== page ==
In the IATEFL Forum on Creating Listening Materials, I'll be presenting 'Listening in Chunks' and a technique called 'accoustic drilling'. Students find this useful as it increases their automaticity when decoding clusters of words which frequently occur together. It also impacts positively on their listening fluency and confidence.
Sometimes pronunciation deserves more than a passing correction or one-off task. In this workshop, we will see how pronunciation points can be worked on from various different angles, in coherent and enjoyable task sequences.
This year’s PCE is an extended workshop with the very practical goal of giving you the tools you need to make your own pronunciation materials. The rationale is that the amount and variety of material available does not match the huge interest in pronunciation.
When it comes to ‘doing’ listening, many students feel they are starting from scratch rather than building on what they have already mastered. In this workshop, we’ll discuss the notion of ‘verbal stickiness’, and consider how we could exploit this phenomenon by focusing on various language patterns and using different activities to help students become more efficient and fluent listeners.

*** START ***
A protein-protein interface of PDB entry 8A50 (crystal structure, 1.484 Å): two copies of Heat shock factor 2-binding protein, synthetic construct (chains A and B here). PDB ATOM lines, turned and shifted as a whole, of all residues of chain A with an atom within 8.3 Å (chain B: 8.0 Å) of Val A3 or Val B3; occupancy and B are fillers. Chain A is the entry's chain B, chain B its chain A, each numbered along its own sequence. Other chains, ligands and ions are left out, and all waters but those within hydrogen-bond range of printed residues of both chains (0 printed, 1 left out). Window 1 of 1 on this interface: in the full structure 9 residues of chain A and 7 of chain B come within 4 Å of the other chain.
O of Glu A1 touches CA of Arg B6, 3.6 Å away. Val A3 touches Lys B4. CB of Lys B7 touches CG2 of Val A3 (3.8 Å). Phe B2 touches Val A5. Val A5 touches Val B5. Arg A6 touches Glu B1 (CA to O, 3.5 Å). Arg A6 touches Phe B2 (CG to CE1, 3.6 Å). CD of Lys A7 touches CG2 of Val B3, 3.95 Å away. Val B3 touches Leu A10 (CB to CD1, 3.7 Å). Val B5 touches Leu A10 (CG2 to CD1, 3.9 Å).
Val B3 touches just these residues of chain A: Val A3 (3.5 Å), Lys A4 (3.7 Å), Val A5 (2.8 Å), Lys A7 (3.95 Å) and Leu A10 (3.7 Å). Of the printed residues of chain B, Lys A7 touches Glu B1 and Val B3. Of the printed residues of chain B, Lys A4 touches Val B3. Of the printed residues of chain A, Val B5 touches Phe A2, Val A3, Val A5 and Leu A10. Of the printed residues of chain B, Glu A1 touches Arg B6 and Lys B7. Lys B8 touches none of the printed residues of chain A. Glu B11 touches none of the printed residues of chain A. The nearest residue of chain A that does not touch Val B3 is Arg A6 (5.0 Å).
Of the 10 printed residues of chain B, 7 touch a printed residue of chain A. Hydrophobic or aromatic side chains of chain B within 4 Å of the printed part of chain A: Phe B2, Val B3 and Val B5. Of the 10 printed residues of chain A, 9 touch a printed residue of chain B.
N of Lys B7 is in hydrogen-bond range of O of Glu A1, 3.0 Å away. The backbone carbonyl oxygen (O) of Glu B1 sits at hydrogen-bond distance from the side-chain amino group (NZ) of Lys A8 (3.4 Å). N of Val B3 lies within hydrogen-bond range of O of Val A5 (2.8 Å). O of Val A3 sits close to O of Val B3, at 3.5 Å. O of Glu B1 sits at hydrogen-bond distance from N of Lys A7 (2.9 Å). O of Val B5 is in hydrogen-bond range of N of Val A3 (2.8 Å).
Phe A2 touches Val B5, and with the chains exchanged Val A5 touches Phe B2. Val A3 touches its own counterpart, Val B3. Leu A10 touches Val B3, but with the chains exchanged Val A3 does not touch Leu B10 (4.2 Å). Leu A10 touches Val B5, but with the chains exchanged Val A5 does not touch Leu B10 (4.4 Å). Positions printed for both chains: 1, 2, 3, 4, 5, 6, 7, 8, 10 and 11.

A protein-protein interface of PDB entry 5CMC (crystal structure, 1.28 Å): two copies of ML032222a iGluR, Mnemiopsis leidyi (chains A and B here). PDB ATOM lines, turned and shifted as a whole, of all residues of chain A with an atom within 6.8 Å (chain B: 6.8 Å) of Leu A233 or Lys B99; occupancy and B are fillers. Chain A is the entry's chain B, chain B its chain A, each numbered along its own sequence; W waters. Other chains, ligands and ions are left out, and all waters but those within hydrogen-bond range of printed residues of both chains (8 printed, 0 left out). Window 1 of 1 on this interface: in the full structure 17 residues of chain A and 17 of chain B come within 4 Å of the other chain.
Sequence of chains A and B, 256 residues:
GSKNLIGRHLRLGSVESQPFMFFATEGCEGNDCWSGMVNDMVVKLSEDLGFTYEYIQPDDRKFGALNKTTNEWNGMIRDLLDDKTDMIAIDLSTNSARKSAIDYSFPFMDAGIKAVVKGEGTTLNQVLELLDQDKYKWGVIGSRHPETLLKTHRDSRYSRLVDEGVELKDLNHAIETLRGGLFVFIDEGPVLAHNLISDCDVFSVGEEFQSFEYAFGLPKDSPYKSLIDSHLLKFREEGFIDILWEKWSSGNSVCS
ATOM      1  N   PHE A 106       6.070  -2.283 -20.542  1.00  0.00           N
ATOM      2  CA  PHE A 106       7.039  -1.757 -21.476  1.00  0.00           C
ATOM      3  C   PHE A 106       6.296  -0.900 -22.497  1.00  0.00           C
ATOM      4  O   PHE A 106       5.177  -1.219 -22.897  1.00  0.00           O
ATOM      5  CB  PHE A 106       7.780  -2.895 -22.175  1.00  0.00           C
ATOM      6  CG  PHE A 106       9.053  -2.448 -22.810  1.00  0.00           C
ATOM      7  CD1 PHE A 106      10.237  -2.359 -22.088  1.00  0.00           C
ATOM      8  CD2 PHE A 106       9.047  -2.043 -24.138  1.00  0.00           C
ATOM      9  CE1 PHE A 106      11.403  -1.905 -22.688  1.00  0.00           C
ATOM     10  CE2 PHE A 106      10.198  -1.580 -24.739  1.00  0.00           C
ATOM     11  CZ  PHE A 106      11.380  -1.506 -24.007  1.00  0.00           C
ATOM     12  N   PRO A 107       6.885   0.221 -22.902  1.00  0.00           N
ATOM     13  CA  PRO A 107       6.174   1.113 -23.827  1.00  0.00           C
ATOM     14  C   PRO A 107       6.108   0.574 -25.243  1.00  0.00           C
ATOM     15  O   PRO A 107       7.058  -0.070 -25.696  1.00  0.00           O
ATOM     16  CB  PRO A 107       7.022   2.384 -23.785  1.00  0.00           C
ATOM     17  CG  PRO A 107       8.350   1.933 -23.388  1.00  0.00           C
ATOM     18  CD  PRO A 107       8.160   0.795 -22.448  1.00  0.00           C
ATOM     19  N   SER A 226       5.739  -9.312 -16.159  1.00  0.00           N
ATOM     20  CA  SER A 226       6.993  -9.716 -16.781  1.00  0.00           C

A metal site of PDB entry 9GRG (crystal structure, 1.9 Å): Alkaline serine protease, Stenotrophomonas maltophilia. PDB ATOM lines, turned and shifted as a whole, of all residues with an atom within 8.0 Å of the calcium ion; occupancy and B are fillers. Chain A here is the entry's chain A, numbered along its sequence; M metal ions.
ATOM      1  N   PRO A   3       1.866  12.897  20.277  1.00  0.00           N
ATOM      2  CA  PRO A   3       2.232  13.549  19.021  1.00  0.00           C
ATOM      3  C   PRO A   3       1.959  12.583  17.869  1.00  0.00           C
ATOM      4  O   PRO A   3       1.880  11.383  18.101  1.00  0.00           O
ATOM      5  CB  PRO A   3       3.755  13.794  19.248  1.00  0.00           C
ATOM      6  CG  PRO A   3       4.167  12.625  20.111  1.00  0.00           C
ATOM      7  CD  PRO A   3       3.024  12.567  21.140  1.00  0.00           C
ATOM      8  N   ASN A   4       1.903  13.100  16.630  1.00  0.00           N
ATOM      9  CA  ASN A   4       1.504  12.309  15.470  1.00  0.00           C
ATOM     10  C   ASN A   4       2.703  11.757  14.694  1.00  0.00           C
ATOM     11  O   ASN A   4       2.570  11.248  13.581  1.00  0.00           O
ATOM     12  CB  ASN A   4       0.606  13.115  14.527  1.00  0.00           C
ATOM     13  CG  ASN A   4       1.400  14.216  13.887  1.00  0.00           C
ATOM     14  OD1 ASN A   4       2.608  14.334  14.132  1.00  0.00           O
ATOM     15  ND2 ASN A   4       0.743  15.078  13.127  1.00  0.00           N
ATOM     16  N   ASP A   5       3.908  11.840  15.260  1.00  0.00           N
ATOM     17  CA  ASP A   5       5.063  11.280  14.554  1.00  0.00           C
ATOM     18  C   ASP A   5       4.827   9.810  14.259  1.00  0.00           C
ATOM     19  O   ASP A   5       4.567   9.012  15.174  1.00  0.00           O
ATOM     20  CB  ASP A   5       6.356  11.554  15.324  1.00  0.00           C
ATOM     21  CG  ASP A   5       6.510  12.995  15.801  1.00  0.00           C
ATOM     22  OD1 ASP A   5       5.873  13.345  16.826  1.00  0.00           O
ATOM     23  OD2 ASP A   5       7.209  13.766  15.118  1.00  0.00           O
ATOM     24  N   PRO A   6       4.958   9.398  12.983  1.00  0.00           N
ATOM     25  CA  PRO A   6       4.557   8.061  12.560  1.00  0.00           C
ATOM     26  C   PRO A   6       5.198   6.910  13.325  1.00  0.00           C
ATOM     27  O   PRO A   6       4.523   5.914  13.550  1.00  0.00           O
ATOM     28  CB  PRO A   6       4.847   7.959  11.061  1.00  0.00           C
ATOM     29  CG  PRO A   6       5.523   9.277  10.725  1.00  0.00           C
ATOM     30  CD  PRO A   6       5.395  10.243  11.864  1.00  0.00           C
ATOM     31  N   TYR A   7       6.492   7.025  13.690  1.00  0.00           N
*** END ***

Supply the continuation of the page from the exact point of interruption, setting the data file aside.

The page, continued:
Sometimes pronunciation deserves more than a passing correction or one-off task. In this workshop, we will see how pronunciation points can be worked on from various different angles, in coherent and enjoyable task sequences. The handout, slides and audio tracks used in the talk can be downloaded below. The raps are taken from my new book 'PronPack', which is coming soon! Keep checking back!
Pronunciation is just as important for listening as for speaking. In this workshop, we will look at what features make connected speech difficult to follow. We will try out a series of tasks and games for raising awareness of these features. Finally, I will suggest how teachers can prepare their own micro-listening activities.
In this talk, we will look at ways of exploring sounds in class, in a way which is both meaningful and fun. The slide show for the talk can be downloaded below. Various versions of the sound chart can be downloaded from here.
We teachers have a characteristic way of talking which we can easily identify, even out of context. So what are the features that make it so distinctive? In this session we will look, with the help of a little comedy, at some aspects of teacher talk and classroom interaction.
Unscripted language is usually very different to the spoken language students encounter when doing listening activities in a general English course. Consequently, when students come to listen to spontaneous chat or discussion they are faced with many difficulties. What might these be and what can we teachers do about it?
We will look at features of pronunciation which are relevant for French learners of English. These will include vowels, consonants, spelling patterns, word stress, rhythm, tonic stress and connected speech. Each feature will be explained and demonstrated with an example game. Get the sound charts and other classroom material here.